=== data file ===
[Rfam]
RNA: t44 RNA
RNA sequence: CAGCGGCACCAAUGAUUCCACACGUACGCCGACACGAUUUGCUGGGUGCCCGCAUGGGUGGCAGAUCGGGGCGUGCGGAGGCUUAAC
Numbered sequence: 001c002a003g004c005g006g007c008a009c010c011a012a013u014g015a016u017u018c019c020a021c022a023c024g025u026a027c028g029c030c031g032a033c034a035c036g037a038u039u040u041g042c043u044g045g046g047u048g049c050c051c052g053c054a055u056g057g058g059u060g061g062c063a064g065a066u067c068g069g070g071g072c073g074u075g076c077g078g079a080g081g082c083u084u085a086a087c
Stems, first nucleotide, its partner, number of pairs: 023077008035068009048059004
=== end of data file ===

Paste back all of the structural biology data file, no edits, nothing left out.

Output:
[Rfam]
RNA: t44 RNA
RNA sequence: CAGCGGCACCAAUGAUUCCACACGUACGCCGACACGAUUUGCUGGGUGCCCGCAUGGGUGGCAGAUCGGGGCGUGCGGAGGCUUAAC
Numbered sequence: 001c002a003g004c005g006g007c008a009c010c011a012a013u014g015a016u017u018c019c020a021c022a023c024g025u026a027c028g029c030c031g032a033c034a035c036g037a038u039u040u041g042c043u044g045g046g047u048g049c050c051c052g053c054a055u056g057g058g059u060g061g062c063a064g065a066u067c068g069g070g071g072c073g074u075g076c077g078g079a080g081g082c083u084u085a086a087c
Stems, first nucleotide, its partner, number of pairs: 023077008035068009048059004